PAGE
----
This bill requires the State Board of Education, in consultation with the Division of Substance Abuse and Mental Health, to approve a mental health screening program that is age appropriate for the various school grades. 

  1. This screening is optional on all levels: school districts choose if they want to participate, and parents must opt in for their child to participate. This gives parents who want and need the help offered in this bill the opportunity to opt in, while those who don’t want anything to do with this screening can do nothing and their child will NOT participate. 
  2. The burden of this bill is not on the teacher. If students experiencing trauma or behavioral difficulties receive help (remember, only if the parent opts in) because of this bill, it will hopefully create better classroom situations.
  3. Any intervention offered to a student by the school because of a screening would be facilitated by the school mental health professional and provided in the school setting–it would not include medications–and would always be implemented only with written consent from a parent.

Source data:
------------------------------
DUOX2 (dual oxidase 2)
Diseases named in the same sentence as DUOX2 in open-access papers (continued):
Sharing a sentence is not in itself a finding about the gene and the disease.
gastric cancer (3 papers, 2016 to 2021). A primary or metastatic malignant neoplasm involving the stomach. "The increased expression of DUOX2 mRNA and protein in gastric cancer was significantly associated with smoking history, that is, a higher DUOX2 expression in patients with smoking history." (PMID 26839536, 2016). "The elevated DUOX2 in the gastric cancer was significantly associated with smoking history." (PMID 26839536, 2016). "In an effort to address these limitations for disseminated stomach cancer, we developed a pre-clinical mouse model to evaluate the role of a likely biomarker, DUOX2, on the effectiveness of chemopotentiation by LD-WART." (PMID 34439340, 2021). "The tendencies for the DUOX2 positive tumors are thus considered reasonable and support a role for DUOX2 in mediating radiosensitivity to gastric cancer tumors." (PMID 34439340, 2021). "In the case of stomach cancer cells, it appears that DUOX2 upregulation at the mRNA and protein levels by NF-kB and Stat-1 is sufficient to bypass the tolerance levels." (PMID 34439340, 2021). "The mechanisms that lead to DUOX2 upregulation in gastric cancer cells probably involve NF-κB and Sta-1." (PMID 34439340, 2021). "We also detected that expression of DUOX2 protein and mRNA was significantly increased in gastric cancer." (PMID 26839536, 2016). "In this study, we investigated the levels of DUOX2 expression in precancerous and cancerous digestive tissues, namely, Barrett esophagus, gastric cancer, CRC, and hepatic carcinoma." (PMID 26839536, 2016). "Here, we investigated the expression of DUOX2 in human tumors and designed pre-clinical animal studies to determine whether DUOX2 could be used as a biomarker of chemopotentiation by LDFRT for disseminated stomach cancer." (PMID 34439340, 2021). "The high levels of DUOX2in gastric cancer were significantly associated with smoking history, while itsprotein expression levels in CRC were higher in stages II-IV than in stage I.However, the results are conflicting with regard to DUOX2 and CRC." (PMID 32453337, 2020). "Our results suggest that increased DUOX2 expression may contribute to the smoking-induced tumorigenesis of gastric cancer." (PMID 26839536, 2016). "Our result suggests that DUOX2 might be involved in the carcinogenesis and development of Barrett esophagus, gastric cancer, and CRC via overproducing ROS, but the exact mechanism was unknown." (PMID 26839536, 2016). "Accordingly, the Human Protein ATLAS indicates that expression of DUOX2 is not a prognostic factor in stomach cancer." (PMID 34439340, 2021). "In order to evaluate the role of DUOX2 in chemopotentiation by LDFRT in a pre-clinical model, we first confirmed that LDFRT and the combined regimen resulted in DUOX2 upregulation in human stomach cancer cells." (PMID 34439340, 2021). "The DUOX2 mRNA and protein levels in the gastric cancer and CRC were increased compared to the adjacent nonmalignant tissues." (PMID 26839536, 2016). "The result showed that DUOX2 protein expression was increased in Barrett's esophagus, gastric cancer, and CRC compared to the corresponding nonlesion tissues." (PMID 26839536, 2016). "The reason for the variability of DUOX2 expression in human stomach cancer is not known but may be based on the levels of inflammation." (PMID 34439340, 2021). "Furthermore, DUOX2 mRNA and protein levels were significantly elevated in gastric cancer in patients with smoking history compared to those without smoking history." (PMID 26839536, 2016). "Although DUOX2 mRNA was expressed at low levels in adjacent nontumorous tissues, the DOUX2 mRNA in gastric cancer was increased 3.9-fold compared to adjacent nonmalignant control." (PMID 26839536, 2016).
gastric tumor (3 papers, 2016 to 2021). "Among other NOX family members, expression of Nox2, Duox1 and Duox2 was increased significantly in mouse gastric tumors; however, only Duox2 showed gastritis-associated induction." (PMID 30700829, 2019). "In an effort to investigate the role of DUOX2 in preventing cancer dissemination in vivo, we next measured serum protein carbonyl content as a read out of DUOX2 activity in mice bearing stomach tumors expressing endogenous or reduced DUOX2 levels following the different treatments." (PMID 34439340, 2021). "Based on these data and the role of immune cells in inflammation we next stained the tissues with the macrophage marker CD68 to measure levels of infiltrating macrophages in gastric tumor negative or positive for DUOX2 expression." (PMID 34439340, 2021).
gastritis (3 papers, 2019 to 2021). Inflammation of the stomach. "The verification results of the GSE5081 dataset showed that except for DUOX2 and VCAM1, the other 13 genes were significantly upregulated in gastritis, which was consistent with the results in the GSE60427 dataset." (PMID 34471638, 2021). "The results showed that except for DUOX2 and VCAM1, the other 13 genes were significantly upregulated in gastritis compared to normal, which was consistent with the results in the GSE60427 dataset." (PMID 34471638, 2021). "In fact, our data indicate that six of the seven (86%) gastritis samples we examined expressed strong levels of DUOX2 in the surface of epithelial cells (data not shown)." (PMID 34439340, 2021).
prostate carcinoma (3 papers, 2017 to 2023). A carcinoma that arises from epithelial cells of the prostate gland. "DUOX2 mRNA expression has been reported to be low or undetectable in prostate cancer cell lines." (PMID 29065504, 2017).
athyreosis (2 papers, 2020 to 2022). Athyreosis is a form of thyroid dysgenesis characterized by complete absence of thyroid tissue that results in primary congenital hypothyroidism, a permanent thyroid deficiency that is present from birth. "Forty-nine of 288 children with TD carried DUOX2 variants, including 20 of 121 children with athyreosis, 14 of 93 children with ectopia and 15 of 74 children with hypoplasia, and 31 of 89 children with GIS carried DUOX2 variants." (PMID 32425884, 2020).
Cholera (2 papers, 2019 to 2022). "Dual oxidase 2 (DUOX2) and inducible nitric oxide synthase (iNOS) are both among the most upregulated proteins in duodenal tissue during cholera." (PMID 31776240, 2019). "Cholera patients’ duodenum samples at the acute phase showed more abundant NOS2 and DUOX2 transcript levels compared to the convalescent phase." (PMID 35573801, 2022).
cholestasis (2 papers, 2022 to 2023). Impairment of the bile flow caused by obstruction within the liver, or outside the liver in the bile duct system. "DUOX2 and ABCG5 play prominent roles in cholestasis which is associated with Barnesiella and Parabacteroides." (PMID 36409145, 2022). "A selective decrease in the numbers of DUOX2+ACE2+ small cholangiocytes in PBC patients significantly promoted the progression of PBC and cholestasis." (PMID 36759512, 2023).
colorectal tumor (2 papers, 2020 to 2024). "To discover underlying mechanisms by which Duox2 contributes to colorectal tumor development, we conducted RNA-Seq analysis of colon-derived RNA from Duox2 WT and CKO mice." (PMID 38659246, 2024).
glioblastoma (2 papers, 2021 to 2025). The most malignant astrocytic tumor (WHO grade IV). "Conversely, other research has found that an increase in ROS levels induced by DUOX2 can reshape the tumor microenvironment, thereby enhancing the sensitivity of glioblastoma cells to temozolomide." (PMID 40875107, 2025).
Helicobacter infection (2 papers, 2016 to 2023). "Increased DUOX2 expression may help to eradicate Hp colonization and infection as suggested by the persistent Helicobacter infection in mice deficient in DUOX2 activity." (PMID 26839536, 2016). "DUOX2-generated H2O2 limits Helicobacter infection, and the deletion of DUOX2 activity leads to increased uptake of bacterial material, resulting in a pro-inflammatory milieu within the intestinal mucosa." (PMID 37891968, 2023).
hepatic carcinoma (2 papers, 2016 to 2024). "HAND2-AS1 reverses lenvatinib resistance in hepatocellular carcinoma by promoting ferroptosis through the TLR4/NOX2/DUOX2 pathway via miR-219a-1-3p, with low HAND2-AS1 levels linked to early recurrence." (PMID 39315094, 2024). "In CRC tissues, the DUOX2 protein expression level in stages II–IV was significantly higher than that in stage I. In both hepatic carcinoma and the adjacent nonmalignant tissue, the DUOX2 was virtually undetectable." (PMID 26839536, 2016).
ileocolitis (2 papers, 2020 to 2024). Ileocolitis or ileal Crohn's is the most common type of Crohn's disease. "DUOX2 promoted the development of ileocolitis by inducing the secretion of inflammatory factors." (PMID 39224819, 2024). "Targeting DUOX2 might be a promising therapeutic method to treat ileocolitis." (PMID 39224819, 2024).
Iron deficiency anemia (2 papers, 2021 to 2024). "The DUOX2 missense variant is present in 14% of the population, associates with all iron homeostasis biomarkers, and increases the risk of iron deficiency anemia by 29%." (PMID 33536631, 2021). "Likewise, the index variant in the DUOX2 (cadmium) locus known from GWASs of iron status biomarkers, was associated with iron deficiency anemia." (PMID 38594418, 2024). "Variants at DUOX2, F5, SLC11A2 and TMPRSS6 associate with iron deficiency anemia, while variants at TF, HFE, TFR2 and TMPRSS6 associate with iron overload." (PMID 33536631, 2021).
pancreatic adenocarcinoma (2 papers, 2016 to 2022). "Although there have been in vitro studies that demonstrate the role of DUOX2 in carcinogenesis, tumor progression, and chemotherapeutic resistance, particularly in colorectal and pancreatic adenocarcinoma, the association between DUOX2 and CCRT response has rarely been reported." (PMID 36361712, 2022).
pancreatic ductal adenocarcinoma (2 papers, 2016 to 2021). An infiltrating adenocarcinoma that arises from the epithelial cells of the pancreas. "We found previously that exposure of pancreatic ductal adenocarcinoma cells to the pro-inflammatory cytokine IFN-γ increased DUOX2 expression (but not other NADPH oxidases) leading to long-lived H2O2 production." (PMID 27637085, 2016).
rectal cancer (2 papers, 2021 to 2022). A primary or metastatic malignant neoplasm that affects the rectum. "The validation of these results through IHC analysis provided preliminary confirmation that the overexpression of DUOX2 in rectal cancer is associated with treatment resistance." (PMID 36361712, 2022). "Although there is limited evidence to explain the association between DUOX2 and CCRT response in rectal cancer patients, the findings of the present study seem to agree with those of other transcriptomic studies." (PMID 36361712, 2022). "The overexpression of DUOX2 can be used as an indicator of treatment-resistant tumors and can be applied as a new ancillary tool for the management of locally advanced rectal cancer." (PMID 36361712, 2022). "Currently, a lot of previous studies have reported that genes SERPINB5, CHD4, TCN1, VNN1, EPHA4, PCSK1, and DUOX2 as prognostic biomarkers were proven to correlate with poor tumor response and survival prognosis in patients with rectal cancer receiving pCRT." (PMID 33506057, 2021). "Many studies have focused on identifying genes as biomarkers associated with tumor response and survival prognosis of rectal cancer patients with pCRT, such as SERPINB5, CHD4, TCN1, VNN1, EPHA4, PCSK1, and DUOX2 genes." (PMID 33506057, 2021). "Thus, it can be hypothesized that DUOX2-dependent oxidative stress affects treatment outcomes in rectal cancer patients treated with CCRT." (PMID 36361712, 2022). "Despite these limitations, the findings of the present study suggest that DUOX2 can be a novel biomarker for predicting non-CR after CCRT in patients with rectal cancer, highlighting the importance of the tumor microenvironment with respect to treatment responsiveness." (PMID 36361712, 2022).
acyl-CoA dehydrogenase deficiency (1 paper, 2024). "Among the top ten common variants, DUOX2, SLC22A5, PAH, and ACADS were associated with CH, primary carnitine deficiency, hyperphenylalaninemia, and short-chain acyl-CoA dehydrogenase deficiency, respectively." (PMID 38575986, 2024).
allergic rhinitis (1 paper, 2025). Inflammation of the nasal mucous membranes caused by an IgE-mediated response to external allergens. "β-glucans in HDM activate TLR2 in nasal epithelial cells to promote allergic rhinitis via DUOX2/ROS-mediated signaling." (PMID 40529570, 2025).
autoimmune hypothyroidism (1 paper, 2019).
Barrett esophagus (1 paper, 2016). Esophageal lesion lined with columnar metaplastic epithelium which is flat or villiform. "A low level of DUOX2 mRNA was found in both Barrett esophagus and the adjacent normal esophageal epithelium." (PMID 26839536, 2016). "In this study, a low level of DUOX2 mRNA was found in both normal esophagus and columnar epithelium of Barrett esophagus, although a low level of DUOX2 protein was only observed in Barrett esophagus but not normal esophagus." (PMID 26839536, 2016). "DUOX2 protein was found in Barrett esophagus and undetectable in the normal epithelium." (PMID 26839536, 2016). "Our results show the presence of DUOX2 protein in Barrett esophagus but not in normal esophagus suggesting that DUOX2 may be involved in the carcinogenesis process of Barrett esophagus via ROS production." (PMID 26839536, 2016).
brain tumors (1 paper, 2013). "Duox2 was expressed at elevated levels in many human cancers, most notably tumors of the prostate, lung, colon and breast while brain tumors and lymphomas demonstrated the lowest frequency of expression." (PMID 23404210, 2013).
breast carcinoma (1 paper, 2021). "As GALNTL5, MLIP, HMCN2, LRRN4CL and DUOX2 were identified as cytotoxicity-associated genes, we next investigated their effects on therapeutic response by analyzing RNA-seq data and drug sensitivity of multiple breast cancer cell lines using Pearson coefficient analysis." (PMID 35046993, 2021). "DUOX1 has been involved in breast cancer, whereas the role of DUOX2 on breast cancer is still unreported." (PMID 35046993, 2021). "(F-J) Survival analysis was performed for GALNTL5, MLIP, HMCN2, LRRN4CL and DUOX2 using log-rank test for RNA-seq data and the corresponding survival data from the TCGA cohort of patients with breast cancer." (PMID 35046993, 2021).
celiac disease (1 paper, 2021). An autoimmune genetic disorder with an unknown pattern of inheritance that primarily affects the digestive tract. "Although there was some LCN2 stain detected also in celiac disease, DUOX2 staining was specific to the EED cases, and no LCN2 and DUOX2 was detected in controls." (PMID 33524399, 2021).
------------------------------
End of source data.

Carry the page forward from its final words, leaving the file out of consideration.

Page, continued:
4. A participating student’s screening data will not be included in the student’s record. 

As a parent with children who have suffered from mental illness, I really appreciate the tools this bill is supplying parents who need and welcome this help. Considering that Utah has one of the highest rates of youth suicide and mental illness in the country, I think this is an important issue that we have to address. I have not yet heard this bill on the Floor and am still studying it, but it seems like a good bill. 

Gun Bills